OHSU

Dawson Lab

Most people are surprised to learn that two devastating childhood diseases, cystic fibrosis and secretory diarrhea, are closely linked. Cystic Fibrosis is the most common lethal genetic disease among Caucasians, affecting 1/2500 live births. Although the cystic fibrosis gene was identified nearly 20 years ago, a cure for the disease has remained elusive. Secretory diarrhea is an infectious disease that is the leading cause of infant death world-wide. A major world health problem, diarrheal disease causes billions of dollars of lost productivity in the U.S. alone.

Both of these diseases are caused by abnormal regulation of the same molecule, a protein called CFTR that is found in cells of the human lung, pancreas, liver, and GI tract. The protein functions as a gate which controls the movement of chloride ions out of cells. In cystic fibrosis, genetic mutations alter the protein such that the channel is defective and chloride movement is reduced or absent. Reduced chloride movement in the cells of the lung produces thick, sticky mucus which becomes a breeding ground for bacteria and can cause a fatal plugging of the airways. In secretory diarrhea, like that produced by cholera, bacterial toxins alter cells of the intestine so that the CFTR gate cannot close. The resulting excessive chloride ion loss from the cells causes life-threatening loss of salt and water or dehydration.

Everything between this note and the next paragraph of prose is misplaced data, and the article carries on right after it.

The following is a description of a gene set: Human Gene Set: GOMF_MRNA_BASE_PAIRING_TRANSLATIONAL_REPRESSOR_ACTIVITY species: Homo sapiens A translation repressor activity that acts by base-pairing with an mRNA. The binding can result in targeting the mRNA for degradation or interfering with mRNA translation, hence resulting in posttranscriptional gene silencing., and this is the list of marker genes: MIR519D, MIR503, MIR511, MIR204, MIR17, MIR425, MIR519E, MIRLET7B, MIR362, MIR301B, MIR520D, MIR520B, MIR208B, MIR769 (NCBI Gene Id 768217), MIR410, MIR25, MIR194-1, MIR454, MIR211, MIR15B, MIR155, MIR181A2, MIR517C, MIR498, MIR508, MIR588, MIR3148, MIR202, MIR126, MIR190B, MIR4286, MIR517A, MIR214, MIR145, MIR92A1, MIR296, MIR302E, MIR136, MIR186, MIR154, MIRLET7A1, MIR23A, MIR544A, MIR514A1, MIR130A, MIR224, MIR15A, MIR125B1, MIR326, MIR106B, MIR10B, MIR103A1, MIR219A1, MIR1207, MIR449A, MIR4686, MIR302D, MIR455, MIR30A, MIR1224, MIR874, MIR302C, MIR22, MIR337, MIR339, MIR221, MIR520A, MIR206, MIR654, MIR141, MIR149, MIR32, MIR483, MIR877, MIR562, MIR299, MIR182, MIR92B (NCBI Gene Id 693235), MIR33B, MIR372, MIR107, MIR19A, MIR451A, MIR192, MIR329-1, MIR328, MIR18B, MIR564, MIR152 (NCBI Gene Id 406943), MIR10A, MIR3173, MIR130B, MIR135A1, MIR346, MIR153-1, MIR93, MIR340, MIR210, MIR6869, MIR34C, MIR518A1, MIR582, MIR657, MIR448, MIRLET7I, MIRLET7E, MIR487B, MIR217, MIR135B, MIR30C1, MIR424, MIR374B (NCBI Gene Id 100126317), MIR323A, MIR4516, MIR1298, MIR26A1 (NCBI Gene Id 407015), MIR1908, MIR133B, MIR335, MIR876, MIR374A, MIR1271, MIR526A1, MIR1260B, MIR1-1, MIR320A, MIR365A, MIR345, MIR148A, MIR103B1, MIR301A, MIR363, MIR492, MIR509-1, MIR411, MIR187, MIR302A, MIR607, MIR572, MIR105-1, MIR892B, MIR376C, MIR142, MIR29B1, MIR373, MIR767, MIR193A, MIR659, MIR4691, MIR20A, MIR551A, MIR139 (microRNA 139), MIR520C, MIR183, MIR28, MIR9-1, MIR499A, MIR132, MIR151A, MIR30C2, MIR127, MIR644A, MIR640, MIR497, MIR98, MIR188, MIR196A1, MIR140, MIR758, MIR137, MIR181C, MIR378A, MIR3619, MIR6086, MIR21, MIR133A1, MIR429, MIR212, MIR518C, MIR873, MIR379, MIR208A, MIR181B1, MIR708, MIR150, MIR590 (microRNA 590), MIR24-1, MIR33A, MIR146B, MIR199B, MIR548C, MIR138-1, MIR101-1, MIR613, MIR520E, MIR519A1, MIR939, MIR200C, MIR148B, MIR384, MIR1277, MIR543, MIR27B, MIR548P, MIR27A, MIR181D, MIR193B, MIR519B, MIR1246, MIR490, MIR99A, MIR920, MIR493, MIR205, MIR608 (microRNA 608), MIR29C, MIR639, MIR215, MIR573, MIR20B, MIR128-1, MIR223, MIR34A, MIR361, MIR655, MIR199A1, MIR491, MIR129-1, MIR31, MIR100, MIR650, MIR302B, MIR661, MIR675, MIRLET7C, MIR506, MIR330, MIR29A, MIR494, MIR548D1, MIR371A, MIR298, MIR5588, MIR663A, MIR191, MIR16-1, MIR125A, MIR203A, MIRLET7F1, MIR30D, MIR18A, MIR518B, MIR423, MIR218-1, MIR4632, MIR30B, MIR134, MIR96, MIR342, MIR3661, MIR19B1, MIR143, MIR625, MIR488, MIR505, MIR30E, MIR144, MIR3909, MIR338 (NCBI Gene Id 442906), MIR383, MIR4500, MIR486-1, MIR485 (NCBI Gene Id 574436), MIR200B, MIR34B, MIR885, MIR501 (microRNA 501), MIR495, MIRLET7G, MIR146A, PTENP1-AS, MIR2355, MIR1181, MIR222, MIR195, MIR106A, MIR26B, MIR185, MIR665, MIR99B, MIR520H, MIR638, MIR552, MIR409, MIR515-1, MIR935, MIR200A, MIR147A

The goal of the research carried out in Dr. Dawson's lab is to provide the scientific basis for the development of drugs that can be used to treat these two lethal diseases of childhood. The research combines high-resolution electrophysiological measurements of CFTR behavior with chemical modification strategies designed to reveal what parts of the CFTR molecule are most important for its vital functions. This information is used to refine atomic scale models for the protein. Understanding how this complex molecule does its job will provide the foundation for the design of drugs or other therapies that can be used to increase the activity of CFTR in cystic fibrosis patients or to decrease the activity of CFTR in people suffering from secretory diarrhea.

Two-electrode voltage clamp is used to measure chloride currents in Xenopus oocytes expressing CFTR TEVC close-up


 

A panel of thiol-reactive chemicals is used to probe CFTRs where single amino acids have been selectively mutated to cysteine chemical probes short-list


 


One strategy for developing an atomic-scale model of CFTR is to use a crystal structure of a related protein as a template for creating a homology model.  Shown here is a structure of Sav1866, a bacterial multi-drug resistance ABC transporter.
SAV1866


 

First map of TM6:  Channel-impermeant reagents.  Results from chemical-modification experiments can be used to refine atomic-scale models. TM6 reactivity